Factory worker inspection

New package of EU sanctions on Russia

Factory worker inspection

A range of additional EU sanctions measures were recently adopted by the Council of the European Union and one measure in particular is likely to impact a significant number of UK exporters and EU importers.

From 30 September 2023, EU importers of iron and steel products that were processed in a third country must provide evidence that the inputs used did not originate in Russia. This will affect UK manufacturers as well as retailers and distributors selling finished products to EU customers.

The Regulations require that the evidence must be provided at the point of import into the EU and failure to do so may result in delays or the goods being seized at the border. Acceptable evidence to prove that the products do not include Russian inputs must be in the form of a Mill-Test Certificate (MTC), identifying the facility in which the processing is carried out and the types of processing operations that occur.

This poses a significant challenge for UK businesses who export goods in scope to the EU, and an important first step for traders is to therefore conduct an impact assessment and identify which goods fall within the scope of the sanctions. Reviewing Management Support System (MSS) export data will help shed light on this and we can support the business in reviewing commodity codes accordingly.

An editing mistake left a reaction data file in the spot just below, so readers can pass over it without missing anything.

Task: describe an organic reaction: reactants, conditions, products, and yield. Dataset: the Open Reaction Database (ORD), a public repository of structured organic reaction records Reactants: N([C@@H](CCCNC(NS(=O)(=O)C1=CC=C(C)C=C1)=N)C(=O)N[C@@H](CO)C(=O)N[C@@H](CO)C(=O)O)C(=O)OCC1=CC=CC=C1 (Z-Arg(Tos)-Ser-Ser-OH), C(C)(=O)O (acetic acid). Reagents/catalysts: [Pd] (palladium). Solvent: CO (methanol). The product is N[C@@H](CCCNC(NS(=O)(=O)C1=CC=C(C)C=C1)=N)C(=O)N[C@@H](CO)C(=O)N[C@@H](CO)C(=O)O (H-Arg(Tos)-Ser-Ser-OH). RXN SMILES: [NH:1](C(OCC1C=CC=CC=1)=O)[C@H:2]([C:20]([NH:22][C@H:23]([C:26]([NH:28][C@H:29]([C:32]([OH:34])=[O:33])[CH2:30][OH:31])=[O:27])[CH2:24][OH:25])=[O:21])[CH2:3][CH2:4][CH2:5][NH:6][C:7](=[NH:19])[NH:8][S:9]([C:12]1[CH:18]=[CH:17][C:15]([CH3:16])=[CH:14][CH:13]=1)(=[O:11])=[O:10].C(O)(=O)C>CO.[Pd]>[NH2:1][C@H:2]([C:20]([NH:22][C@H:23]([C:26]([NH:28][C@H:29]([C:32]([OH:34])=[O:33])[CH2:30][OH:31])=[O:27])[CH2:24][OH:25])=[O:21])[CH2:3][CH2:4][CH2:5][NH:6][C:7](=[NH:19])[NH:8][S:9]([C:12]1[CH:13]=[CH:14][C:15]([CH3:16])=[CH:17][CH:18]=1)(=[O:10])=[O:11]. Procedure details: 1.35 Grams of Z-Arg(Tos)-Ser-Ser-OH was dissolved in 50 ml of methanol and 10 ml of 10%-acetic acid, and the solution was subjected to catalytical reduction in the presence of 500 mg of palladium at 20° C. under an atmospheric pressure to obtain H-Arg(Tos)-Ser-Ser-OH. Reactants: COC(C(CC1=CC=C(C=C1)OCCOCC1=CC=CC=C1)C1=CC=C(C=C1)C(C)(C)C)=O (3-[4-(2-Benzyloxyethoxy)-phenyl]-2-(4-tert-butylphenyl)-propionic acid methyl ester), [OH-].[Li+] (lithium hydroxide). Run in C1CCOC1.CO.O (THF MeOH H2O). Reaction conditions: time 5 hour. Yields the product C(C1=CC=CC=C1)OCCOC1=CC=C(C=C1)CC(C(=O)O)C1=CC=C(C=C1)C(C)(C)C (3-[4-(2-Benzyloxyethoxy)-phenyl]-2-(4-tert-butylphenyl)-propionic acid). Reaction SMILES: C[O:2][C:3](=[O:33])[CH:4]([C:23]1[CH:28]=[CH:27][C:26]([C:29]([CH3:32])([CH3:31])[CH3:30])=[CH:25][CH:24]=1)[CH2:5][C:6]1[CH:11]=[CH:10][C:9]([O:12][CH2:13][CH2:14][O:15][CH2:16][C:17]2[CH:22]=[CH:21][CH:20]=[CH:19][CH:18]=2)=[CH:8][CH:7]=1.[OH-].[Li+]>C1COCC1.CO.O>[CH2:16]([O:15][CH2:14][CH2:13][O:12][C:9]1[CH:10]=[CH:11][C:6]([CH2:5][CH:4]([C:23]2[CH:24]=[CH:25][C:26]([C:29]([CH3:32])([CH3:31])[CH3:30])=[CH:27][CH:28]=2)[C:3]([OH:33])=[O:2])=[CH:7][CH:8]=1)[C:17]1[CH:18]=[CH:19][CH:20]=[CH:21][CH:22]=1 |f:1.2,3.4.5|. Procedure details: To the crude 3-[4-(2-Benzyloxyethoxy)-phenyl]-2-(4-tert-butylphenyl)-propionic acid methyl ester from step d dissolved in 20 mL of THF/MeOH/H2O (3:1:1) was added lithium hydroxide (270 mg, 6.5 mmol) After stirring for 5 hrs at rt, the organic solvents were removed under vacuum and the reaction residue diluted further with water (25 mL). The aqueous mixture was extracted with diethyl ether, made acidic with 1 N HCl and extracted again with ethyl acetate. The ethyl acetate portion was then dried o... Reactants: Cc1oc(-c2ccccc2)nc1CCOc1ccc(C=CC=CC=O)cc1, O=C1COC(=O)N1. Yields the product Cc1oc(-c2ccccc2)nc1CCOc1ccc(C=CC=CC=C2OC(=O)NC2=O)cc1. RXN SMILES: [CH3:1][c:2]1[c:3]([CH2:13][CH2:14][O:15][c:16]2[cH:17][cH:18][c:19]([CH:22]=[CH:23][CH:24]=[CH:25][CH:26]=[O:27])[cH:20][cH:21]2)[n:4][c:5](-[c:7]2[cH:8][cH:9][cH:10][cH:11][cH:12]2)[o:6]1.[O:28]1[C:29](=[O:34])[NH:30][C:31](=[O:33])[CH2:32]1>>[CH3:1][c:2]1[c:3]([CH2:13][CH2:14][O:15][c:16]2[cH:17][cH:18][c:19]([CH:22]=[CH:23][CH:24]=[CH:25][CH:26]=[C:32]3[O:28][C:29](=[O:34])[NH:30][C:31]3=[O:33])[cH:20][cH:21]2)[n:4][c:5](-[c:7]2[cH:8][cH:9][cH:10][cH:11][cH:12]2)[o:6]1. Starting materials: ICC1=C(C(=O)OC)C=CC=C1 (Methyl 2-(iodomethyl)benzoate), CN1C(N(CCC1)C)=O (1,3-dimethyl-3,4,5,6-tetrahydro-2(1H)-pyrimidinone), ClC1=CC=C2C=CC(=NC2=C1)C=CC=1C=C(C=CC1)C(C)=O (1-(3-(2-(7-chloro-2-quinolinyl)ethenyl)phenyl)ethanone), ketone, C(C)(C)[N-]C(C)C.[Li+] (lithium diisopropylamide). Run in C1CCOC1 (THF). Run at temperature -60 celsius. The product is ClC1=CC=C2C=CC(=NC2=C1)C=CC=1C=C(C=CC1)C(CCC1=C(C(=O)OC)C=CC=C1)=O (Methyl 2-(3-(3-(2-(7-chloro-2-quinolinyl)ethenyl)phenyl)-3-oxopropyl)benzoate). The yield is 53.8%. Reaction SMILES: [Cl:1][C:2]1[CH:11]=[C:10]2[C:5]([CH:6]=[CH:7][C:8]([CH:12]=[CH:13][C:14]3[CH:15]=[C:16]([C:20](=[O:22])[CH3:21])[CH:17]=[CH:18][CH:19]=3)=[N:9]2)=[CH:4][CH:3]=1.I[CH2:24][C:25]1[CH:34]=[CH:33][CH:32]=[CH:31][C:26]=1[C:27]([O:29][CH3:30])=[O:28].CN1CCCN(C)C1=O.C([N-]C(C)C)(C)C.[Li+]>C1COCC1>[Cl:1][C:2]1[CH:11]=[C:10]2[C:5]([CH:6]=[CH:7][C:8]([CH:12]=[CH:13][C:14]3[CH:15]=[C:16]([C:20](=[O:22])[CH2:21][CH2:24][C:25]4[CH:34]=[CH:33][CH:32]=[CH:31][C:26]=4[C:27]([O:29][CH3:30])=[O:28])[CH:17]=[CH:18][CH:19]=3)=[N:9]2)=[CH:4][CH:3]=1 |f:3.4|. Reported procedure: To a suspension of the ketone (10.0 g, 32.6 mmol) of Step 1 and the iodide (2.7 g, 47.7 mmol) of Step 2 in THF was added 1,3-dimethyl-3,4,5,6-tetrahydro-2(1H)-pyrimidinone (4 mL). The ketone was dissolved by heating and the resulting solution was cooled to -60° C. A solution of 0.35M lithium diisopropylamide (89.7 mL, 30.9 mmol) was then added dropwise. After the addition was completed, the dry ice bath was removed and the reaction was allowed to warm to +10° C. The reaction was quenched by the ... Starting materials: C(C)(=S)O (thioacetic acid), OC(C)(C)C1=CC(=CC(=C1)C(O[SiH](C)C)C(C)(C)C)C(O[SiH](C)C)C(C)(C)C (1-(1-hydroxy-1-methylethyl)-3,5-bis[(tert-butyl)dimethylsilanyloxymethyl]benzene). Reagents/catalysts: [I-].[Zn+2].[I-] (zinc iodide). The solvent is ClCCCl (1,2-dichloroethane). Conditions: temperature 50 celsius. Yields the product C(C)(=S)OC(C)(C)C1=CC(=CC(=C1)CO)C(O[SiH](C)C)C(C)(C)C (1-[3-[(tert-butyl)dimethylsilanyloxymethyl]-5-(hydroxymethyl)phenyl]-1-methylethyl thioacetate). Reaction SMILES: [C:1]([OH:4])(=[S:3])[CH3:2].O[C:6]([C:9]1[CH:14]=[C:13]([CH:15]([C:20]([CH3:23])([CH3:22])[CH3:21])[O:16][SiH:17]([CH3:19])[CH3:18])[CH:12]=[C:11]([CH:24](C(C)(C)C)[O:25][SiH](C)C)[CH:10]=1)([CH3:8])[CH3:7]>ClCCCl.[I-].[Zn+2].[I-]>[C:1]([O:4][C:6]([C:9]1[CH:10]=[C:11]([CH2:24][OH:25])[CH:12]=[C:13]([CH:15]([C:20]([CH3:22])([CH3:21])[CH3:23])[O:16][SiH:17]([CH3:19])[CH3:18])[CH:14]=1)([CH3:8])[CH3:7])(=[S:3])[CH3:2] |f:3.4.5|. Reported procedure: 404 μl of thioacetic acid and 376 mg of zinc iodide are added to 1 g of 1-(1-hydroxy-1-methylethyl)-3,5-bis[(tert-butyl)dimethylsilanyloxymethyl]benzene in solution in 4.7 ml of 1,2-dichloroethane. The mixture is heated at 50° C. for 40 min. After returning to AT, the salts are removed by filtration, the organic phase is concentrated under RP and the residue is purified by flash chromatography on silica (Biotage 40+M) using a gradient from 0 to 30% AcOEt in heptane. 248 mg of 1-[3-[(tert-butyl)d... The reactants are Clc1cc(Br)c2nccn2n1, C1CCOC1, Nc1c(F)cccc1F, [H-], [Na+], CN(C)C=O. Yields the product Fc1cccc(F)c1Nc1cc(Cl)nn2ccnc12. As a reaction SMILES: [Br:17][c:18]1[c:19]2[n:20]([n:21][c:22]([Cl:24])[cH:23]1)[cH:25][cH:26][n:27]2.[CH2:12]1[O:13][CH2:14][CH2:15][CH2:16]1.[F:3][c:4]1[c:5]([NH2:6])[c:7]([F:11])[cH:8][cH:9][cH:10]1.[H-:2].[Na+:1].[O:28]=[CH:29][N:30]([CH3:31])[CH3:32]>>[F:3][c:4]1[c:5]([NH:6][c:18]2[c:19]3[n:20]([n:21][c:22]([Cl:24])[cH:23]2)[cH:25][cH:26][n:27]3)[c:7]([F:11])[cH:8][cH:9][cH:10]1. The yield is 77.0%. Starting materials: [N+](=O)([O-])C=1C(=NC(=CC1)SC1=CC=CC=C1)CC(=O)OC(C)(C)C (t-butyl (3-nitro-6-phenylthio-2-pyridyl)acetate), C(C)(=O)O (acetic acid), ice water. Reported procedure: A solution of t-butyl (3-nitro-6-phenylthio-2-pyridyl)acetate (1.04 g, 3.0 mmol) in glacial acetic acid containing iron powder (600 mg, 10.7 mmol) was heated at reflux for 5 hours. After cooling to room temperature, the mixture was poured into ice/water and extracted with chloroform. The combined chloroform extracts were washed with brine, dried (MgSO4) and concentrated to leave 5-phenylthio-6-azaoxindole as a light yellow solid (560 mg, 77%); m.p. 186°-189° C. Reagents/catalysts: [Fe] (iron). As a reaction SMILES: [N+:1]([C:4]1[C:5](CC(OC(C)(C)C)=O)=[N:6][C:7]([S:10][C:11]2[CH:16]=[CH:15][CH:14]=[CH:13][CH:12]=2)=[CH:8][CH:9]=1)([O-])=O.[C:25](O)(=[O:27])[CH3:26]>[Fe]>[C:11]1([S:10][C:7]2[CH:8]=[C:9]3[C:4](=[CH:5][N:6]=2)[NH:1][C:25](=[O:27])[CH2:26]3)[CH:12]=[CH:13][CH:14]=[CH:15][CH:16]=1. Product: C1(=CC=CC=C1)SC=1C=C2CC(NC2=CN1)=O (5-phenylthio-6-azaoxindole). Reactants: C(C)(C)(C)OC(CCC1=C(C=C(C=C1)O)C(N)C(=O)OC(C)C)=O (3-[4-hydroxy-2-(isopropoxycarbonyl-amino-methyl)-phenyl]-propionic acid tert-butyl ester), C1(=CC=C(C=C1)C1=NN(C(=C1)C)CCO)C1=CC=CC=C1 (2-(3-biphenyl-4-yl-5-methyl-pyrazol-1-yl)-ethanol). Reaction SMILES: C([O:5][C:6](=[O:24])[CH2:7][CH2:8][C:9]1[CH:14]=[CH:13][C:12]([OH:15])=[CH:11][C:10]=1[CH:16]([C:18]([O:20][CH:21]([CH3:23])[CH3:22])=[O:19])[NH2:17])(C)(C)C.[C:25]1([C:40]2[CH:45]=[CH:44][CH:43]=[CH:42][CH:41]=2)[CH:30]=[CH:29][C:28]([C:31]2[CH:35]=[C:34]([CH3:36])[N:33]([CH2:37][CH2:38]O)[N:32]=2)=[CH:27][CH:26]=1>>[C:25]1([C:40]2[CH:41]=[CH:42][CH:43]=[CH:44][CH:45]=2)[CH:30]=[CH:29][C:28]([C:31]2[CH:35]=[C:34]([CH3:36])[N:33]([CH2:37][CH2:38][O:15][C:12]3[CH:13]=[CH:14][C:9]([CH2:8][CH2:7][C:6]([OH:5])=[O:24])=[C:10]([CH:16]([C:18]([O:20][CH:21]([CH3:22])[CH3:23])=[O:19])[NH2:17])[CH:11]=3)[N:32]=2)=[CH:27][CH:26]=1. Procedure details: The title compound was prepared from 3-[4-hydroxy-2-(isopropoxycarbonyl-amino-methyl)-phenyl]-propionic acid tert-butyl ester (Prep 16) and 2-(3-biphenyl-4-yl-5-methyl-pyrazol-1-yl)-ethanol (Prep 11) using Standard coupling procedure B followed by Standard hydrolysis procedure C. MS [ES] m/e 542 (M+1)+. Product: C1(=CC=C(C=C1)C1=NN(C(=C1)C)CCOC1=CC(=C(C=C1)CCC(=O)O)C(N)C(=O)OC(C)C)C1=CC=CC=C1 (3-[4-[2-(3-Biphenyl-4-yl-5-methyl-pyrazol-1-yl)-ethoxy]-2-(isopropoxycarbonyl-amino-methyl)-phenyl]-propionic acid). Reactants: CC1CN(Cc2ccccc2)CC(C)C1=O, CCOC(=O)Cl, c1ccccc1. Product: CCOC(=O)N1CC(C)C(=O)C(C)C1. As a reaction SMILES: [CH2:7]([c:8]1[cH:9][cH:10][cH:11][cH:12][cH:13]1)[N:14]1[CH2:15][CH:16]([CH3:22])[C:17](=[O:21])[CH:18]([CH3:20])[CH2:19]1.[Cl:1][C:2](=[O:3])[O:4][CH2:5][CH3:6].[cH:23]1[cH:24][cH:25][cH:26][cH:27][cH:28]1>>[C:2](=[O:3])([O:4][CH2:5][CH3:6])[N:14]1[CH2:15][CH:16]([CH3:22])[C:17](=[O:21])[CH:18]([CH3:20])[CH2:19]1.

Affected traders will then have to ensure that the relevant information is provided to the importer in the EU or ensure to present the certificate on its own account where appropriate. Businesses will need to engage with suppliers to understand if the goods being exported to the EU incorporate materials of Russian origin, requesting the appropriate documents which corroborate composition of the products.

It will be important to implement the necessary processes to comply with the new Regulations and this is likely to see cross-collaboration and input from a number of divisions across the business. Customers in the EU will be keen to gain assurance that their suppliers in the UK are able to provide the required MTCs.

It should be noted that the UK will also implement a similar measure for imports on the same date, with some differences on the goods impacted, and details of the evidence requirements remain unclear at this stage.

CBAM crossover

Notably, the transitional measures for the EU Carbon Border Adjustment Mechanism (CBAM) also come into effect from 1 October 2023 (please find our full article on CBAM below) and many products fall under both the Sanctions and CBAM measures.

The CBAM will require EU importers to submit quarterly reports to the EU Commission detailing the imported goods and declaring direct and indirect emissions. UK businesses who export carbon intensive goods which fall within the scope of CBAM will be tasked with supplying the EU importer with the required information, presenting further compliance burdens.

With the effective date fast approaching, it is important that businesses prioritise discussions around the measures and we can assist in analysing customs data to identify products in scope and advise on the key measures that should be implemented to ensure adherence to Regulations.

For more guidance on the impact of the Sanctions and/or CBAM on UK exports to the EU, please contact Ian Worth or your usual Crowe contact.

Contact uS

Ian Worth
Ian Worth
Director, VAT and Customs Duty services